News & Events


October 15, 2015 | News

Climatology Research Lab looks into the future of storms

Researchers from the department of geography recently published an unequivocal new study.
Submitted by A. Flurry on 02/12/2015

Image: This graph plots the number of hazardous weather events from 1980-1990 in black and the projected number of hazardous weather events in the years 2080-2090 in red.

October 15, 2015 | News

Research suggests severe weather will continue, be more variable

More tornadoes will be commonplace by 2080 as a result of a changing climate, according to a new study from UGA geography researchers.
By Jessica Luton | March 2, 2015

October 15, 2015 | News

UGA professor narrator for new disaster series

University of Georgia professor Marshall Shepherd is the narrator of a new video series released this week by NBC Learn and the National Science Foundation.
By LEE SHEARER, updated Thursday, October 1, 2015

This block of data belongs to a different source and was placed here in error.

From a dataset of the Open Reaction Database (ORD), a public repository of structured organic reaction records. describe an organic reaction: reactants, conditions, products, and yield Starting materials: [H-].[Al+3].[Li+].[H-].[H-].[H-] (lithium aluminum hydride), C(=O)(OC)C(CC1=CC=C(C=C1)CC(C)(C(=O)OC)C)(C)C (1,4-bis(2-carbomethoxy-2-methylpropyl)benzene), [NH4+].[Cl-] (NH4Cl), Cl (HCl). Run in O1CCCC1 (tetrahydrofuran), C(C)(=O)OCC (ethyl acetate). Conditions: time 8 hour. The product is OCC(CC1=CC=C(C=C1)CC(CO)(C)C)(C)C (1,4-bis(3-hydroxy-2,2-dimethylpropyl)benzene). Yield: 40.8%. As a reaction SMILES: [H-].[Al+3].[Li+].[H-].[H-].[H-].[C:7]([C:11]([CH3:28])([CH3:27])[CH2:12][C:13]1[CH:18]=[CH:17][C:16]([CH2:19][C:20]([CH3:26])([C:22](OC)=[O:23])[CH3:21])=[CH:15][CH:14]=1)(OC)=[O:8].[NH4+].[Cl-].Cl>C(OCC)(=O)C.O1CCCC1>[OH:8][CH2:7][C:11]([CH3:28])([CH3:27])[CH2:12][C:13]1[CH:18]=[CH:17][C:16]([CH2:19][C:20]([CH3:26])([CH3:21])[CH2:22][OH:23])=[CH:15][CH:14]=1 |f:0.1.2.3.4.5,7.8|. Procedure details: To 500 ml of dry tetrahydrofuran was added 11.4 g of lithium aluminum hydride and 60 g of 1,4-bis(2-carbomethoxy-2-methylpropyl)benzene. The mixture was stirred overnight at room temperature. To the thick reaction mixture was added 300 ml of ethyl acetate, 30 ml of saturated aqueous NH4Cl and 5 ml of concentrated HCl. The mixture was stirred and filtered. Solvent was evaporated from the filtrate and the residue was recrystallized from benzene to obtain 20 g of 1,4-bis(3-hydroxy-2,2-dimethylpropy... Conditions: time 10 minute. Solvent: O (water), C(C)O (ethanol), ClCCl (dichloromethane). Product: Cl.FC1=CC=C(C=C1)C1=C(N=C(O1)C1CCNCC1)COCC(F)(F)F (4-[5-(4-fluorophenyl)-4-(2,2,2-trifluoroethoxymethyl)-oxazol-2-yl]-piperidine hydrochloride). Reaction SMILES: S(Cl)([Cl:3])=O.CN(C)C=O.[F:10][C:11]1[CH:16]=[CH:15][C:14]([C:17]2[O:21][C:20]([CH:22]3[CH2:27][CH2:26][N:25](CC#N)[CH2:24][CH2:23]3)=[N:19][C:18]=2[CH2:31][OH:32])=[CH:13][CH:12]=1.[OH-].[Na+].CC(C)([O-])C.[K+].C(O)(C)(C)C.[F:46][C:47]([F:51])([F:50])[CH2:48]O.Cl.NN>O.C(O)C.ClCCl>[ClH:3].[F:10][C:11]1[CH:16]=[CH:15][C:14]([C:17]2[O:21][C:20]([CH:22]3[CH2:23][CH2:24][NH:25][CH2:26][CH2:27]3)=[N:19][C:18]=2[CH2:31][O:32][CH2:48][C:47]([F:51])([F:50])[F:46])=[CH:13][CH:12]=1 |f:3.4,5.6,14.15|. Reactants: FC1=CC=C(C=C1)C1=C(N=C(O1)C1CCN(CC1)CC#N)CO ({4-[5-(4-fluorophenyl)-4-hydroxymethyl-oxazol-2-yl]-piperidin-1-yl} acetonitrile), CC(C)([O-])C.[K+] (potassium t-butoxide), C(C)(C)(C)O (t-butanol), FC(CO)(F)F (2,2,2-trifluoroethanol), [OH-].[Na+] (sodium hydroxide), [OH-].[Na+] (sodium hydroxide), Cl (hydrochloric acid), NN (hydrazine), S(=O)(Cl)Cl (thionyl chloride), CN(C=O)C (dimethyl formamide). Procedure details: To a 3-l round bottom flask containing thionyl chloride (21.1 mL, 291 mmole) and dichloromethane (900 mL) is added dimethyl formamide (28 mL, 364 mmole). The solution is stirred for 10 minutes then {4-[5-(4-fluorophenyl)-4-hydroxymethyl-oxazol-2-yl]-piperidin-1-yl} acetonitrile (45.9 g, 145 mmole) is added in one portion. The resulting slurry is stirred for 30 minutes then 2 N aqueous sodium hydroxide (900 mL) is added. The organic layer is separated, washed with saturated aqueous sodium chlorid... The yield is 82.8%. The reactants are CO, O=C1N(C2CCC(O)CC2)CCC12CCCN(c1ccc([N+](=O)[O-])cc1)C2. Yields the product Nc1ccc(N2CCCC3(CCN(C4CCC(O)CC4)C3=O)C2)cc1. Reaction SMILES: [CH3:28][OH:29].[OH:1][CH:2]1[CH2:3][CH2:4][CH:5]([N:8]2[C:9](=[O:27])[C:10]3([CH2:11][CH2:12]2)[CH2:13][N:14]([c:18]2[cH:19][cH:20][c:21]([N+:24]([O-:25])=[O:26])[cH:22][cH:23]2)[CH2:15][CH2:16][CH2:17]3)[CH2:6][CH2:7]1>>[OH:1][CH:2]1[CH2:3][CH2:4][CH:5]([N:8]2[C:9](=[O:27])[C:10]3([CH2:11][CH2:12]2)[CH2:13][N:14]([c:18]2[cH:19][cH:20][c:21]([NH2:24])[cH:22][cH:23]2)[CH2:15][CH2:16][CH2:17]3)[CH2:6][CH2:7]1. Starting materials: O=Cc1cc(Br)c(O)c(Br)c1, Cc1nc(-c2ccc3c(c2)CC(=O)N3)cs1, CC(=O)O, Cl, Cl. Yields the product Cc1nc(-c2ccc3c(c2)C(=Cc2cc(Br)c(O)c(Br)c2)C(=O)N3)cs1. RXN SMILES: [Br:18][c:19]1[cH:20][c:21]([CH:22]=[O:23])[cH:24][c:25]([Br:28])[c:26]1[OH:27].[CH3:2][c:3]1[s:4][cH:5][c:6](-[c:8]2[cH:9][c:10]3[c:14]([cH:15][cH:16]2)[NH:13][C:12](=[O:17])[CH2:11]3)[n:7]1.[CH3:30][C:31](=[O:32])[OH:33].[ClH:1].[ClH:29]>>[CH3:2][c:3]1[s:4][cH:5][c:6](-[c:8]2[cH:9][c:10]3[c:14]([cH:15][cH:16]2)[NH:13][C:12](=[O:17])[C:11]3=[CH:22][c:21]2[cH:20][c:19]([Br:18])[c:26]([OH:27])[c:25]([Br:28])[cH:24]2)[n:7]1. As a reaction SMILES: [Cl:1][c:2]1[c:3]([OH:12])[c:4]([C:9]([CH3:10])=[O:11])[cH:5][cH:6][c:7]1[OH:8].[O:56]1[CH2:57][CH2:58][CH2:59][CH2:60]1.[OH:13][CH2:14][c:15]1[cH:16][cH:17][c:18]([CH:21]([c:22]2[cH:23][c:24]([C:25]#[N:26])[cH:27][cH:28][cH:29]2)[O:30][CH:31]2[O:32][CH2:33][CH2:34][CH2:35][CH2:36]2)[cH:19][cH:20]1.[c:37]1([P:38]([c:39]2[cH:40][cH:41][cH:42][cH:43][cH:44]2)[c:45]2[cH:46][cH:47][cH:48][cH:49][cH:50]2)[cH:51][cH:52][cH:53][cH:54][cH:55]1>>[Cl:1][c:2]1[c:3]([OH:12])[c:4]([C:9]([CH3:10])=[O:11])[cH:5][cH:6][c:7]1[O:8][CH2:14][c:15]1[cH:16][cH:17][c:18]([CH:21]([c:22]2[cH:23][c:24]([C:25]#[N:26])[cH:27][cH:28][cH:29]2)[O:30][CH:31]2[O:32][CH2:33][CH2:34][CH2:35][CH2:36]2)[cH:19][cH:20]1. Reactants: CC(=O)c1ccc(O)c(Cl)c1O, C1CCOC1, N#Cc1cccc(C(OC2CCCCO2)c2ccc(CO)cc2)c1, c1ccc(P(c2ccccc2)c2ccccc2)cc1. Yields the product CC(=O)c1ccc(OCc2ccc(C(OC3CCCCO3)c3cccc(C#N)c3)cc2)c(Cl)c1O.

January 30, 2012 | News

Georgia is the new California

If Matt Hauer has not already grabbed an audience’s attention during one of his presentations on demographic change in Georgia, he usually gets it with a single line—“Georgia is the new California.”

Hauer, the demographic specialist at the Carl Vinson Institute of Government, has been traveling the state giving versions of his speech to audiences from legislators to educators. With a desire to move beyond the dry numbers, projections and charts, Hauer wants decision makers to understand that Georgia is no longer a black-and-white state.

January 30, 2012 | News

Storm-tracking truck stops at UGA

The skies were clear and calm above Athens on Monday, but that didn’t stop about two dozen University of Georgia students from learning a bit about tracking hurricanes and tornadoes.

Students in a weather processes class taught by UGA geography professor Marshall Shepherd gathered Monday afternoon around a huge truck rig idled in a UGA Intramural Fields parking lot.

On a platform behind the rig, a radar dish steadily rotated, beaming and receiving radar waves, scanning the skies above Athens for wind and rain.

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